Editor's note: Yahoo Sports will rank every team in Major League Baseball from 30th to 1st before spring training begins in mid-February. Our series continues with the Milwaukee Brewers.
2013 record: 74-88
Finish: Fourth place, NL Central
2013 final payroll: $92.7 million (18th of 30)
Estimated 2014 opening day payroll: $86 million (18th of 30)
Yahoo Sports offseason rank: 25th
Brewers in six words: Only as good as their pitching
The silence of the Brewers this offseason reflects the cognitive dissonance between the team's belief in itself and the industry's belief in the team. The Brewers see themselves as a victim of injuries and bad fortune who need only health as the great salve for 2014. Executives see the Brewers as a team with a potentially solid, if on-base-challenged offense, a mediocre-at-best rotation and a bullpen that ought to be forced to wear HIGHLY FLAMMABLE patches on its uniform.
The Brewers are the only team in baseball not to have spent a single dollar on a free agent over the last 2½ months. More than half the teams in baseball have committed over $25 million. And while this dovetails with the Brewers' strategy under GM Doug Melvin – he doesn't like doing his upgrades via free agency – it's incongruous with the actions of a team that believes it can win now and doesn't have the luxury of a strong farm system to supplement its major league core.
Milwaukee's action consisted of two trades. One was dumping reliever Burke Badenhop because he was about to get too expensive through arbitration. The other was a sneaky flip of outfielder Norichika Aoki for Will Smith, whose biting slider turned into a nice out pitch last season and could profile as a back-end starter or frontline left-handed reliever. Considering the Brewers' outfield depth, parlaying one year of Aoki into five of Smith made the deal a win-win.
The impending return of Ryan Braun left Milwaukee flush with outfielders, and the mere knowledge that he will resume life in the No. 3 hole and a corner-outfield spot – right this year instead of his customary left – amounts to the Brewers adding an impact player for nothing. Whatever anyone's feelings on Braun, he served his suspension. Now comes the tough part: thriving as he did in the past while assuming the mantle of most infamous active PED user in baseball.
Part of that is sloughing off the questions about his use, which he still has yet to answer and, presumably, never will. Another part is ignoring the taunts of fans, which, as an athlete, he long ago mastered. And the final part is proving he's just as good without PEDs as he was with them, which, even if he falters this season, would call for a jump-to-conclusions mat.
Braun is the Brewers' problem, and he can be an enormous part of their solution, too, which makes his place on the team so fascinating. Milwaukee is wedded to Braun because of his contract. His success would embolden the Brewers to do more; anything less would hamstring them. And for the smallest-market team in baseball, already competing at a disadvantage, their silence this offseason has been as much about waiting to see what they have with Braun than any concerted austerity plan.
If healthy – and everything with the Brewers goes back to those words – their lineup is among the three best in the National League, and it's why of all the teams toward the lower runs of these rankings, Milwaukee has the greatest ability to pummel their way toward a playoff spot.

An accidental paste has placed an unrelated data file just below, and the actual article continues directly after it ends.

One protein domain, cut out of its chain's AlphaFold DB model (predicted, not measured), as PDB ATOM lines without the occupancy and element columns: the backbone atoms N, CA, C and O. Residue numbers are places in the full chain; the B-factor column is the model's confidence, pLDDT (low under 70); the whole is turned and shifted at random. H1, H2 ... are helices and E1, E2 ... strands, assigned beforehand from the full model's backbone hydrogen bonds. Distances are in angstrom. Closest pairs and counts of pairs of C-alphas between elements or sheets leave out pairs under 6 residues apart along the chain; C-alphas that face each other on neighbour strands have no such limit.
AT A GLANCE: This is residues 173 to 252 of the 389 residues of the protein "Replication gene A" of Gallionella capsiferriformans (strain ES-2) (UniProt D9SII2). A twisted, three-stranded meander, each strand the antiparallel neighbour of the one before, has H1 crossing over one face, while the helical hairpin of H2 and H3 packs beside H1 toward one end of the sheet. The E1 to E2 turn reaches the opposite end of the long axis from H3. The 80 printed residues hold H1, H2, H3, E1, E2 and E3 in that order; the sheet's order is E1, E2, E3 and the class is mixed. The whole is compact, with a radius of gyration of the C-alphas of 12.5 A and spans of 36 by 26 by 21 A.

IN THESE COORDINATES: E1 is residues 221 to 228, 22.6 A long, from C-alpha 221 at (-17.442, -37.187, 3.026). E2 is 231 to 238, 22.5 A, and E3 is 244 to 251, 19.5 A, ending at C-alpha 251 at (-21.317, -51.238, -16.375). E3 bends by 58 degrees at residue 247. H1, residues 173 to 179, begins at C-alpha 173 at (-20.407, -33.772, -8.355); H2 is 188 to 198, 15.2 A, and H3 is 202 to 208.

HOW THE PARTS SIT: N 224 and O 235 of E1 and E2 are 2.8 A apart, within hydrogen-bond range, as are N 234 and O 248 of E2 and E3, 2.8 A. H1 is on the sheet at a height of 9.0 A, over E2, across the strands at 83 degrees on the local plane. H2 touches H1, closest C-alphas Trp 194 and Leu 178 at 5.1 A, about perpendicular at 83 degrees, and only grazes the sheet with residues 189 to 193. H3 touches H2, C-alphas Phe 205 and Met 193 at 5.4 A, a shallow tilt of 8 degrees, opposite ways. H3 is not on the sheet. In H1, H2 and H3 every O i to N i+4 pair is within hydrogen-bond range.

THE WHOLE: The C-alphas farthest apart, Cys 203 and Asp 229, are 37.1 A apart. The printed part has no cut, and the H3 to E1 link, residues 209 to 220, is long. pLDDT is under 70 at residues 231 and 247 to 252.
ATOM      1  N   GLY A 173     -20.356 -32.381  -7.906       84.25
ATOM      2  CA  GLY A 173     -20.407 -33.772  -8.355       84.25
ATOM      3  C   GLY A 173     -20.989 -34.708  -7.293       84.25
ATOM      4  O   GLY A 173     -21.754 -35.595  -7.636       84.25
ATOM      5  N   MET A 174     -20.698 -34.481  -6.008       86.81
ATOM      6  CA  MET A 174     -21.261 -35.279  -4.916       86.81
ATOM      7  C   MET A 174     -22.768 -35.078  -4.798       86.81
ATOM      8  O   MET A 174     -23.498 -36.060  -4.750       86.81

Loading the top of the lineup with speed-and-power mavens Jean Segura and Carlos Gomez could work, unless their aversion to walks scares manager Ron Roenicke, in which case perhaps Rickie Weeks slinks toward the top. Braun hits third and Aramis Ramirez fourth, with Khris Davis, the underrated Jonathan Lucroy and Juan Francisco filling out a lineup that very easily could have double-digit home runs from each of its everyday players.
So if the lineup can hit, what are the Brewers doing among the bottom fifth of teams in baseball? To call their pitching suspect would be kind. Yes, Milwaukee finished toward the middle of the pack in ERA last season and returns a number of the pitchers who contributed to that. At the same time, the Brewers' peripheral numbers did not match their ERAs, and to assume a spike in runs allowed, particularly considering their feeble strikeout rates, is by no means far-fetched.
Ultimately, the Brewers will be what their starting pitching is. If the smell of free agency reminds Yovani Gallardo he is potentially a $100 million pitcher, and if Kyle Lohse is steady as ever, and if Marco Estrada better resembles his second-half self, and if Wily Peralta evolves from a No. 5 innings eater to a mid-rotation type, and if Smith or Tyler Thornburg or Jimmy Nelson can fill the last spot with reasonable success, it would take massive pressure off an iffy and inexperienced bullpen.
Bargains still exist in free agency – Grant Balfour would look awfully nice in a return visit to Milwaukee – and if the Brewers truly believe they can compete with St. Louis and Pittsburgh and Cincinnati for a playoff spot, a one-year deal in the $7 million range might be enough. It's small moves like that, and everything falling right with the rotation, that could make what looks like a tough year in a very tough division far more pleasant and palatable.
When Ryan Braun steps to the plate around 1:20 p.m. CT on March 31, the Miller Park crowd will cheer him. Some remain convinced baseball railroaded him, and others don't care that he used PEDs and lied about it, and whatever lingering resentment or betrayal might have existed among the rest has washed away with more than eight months of not seeing him. More than that, Braun represents the best hope that these Brewers can win. And if time is the salve that helps heal PED wounds, winning practically erases them.
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